In conclusion, it’s all doom and gloom. But wait! From another perspective, the story of the last ten years has been one of huge success. At the time of the crash, 19 per cent of the world’s population were living in what the UN defines as absolute poverty, meaning on less than $1.90 a day. Today, that number is below 9 per cent. In other words, the number of people living in absolute poverty has more than halved, while rich-world living standards have flatlined or declined. A defender of capitalism could point to that statistic and say it provides a full answer to the question of whether capitalism can still make moral claims. The last decade has seen hundreds of millions of people raised out of absolute poverty, continuing the global improvement for the very poor which, both as a proportion and as an absolute number, is an unprecedented economic achievement.
The economist who has done more in this field than anyone else, Branko Milanović, has a wonderful graph that illustrates the point about the relative outcomes for life in the developing and developed world. The graph is the centrepiece of his brilliant book Global Inequality: A New Approach for the Age of Globalisation.[†] It’s called the ‘elephant curve’ because it looks like an elephant, going up from left to right like the elephant’s back, then sloping down as it gets towards its face, then going sharply upwards again when it reaches the end of its trunk. Most of the people between points A and B are the working classes and middle classes of the developed world. In other words, the global poor have been getting consistently better off over the last decades whereas the previous global middle class, most of whom are in the developed world, have seen relative decline. The elite at the top have of course been doing better than ever.
What if the governments of the developed world turned to their electorates and explicitly said this was the deal? The pitch might go something like this: we’re living in a competitive global system, there are billions of desperately poor people in the world, and in order for their standards of living to improve, ours will have to decline in relative terms. Perhaps we should accept that on moral grounds: we’ve been rich enough for long enough to be able to share some of the proceeds of prosperity with our brothers and sisters. I think I know what the answer would be. The answer would be OK, fine, but get rid of the trunk. Because if we are experiencing a relative decline why shouldn’t the rich – why shouldn’t the one per cent – be slightly worse off in the same way that we are slightly worse off?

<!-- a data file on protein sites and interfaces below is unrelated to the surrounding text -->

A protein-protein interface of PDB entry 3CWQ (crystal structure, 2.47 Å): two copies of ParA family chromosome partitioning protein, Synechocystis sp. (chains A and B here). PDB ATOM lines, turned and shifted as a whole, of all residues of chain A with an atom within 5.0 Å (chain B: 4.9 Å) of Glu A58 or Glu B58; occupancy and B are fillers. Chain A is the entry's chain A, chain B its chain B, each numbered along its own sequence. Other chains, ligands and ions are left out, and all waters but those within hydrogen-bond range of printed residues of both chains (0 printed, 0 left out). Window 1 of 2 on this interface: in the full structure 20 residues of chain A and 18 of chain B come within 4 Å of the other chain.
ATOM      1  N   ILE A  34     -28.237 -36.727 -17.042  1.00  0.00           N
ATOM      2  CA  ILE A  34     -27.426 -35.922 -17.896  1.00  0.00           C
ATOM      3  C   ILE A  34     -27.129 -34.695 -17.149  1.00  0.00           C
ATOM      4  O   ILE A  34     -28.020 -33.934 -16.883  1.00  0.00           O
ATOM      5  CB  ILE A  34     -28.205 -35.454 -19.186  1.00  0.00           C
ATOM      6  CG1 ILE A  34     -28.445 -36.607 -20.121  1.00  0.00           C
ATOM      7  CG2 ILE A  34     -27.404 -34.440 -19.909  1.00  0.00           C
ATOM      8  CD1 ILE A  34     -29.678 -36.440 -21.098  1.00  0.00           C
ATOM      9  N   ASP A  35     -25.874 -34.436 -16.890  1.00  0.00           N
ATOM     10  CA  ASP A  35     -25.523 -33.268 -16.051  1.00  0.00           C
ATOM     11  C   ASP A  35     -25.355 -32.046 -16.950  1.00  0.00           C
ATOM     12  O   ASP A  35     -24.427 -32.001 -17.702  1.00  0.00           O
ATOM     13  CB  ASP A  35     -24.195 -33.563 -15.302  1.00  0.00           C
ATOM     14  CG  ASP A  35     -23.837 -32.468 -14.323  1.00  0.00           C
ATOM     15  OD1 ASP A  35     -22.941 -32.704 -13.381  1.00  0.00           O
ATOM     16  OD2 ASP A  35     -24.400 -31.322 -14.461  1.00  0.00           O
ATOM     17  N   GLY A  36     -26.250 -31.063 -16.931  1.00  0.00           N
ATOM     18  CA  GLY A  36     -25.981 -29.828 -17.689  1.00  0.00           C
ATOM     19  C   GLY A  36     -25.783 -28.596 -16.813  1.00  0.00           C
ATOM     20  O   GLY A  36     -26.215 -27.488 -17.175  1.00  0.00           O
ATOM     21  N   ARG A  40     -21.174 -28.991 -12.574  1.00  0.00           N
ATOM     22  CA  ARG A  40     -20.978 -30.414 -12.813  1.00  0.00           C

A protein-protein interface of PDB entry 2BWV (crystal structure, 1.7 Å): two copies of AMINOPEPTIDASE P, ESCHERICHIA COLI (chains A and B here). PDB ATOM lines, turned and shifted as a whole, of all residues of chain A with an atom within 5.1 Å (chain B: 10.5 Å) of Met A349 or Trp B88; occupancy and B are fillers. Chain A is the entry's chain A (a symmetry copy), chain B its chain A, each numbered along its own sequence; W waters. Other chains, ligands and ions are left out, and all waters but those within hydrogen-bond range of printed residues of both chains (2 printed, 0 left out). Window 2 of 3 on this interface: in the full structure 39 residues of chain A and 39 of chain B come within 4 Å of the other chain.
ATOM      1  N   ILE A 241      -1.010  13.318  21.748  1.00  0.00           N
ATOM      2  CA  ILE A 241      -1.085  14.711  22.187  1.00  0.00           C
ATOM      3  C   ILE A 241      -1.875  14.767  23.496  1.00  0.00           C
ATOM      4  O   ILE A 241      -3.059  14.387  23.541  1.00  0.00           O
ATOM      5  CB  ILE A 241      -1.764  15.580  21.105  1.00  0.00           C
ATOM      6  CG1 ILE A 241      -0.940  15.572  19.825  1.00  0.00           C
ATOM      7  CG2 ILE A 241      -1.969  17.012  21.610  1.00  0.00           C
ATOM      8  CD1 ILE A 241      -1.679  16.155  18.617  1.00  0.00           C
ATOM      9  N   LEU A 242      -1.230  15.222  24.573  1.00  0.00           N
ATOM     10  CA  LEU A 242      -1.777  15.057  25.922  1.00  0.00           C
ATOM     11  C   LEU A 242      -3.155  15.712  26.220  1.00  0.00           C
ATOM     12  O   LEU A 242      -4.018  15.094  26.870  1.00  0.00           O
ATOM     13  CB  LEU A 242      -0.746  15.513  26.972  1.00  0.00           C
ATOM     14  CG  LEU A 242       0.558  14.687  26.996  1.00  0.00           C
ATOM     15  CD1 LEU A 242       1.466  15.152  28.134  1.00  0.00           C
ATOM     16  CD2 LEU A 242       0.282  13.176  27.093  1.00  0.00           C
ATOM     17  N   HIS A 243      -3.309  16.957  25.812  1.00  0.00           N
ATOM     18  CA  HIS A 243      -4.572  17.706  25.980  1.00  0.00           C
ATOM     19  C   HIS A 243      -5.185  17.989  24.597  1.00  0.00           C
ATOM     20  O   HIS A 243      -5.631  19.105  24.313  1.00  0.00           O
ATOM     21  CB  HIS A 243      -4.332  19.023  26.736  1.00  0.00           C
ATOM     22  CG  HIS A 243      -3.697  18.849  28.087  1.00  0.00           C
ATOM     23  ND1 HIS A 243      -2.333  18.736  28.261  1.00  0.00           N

The frustrating thing is that the policy implications of this idea are pretty clear. In the developed world, we need policies that reduce the inequality at the top. It is sometimes said these are very difficult policies to devise. I’m not sure that’s true. What we’re really talking about is a degree of redistribution similar to that experienced in the decades after the Second World War, combined with policies that prevent the international rich person’s sport of hiding assets from taxation. This was one of the focuses of Thomas Piketty’s Capital, and with good reason. I mentioned earlier that assets and liabilities always balance – that’s the way they are designed, as accounting equalities. But when we come to global wealth, this isn’t true. Studies of the global balance sheet consistently show more liabilities than assets. The only way that would make sense is if the world were in debt to some external agency, such as Venusians or the Emperor Palpatine. Since it isn’t, a simple question arises: where’s all the fucking money? Piketty’s student Gabriel Zucman wrote a powerful book, The Hidden Wealth of Nations (2015), which supplies the answer: it’s hidden by rich people in tax havens. According to calculations that Zucman himself says are conservative, the missing money amounts to $8.7 trillion, a significant fraction of all planetary wealth. It is as if, when it comes to the question of paying their taxes, the rich have seceded from the rest of humanity.
A crackdown on international evasion is difficult because it requires international co-ordination, but common sense tells us this would be by no means impossible. Effective legal instruments to prevent offshore tax evasion are incredibly simple and could be enacted overnight, as the United States has just shown with its crackdown on oligarchs linked to Putin’s regime. All you have to do is make it illegal for banks to enact transactions with territories that don’t comply with rules on tax transparency. That closes them down instantly. Then you have a transparent register of assets, a crackdown on trust structures (which incidentally can’t be set up in France, and the French economy functions fine without them), and job done. Politically hard but in practical terms fairly straightforward. Also politically hard, and practically less so, are the actions needed to address the sections of society that lose out from automation and globalisation. Milanović’s preferred focus is on equalising ‘endowments’, an economic term which in the context implies an emphasis on equalising assets and education. If changes benefit an economy as a whole, they need to benefit everyone in the economy – which by implication directs government towards policies focused on education, lifelong training, and redistribution through the tax and benefits system. The alternative is to carry on as we have been doing and just let divides widen until societies fall apart.
[†] Harvard, 320 pp., £13.95, April 2016, 978 0 674 98403 5.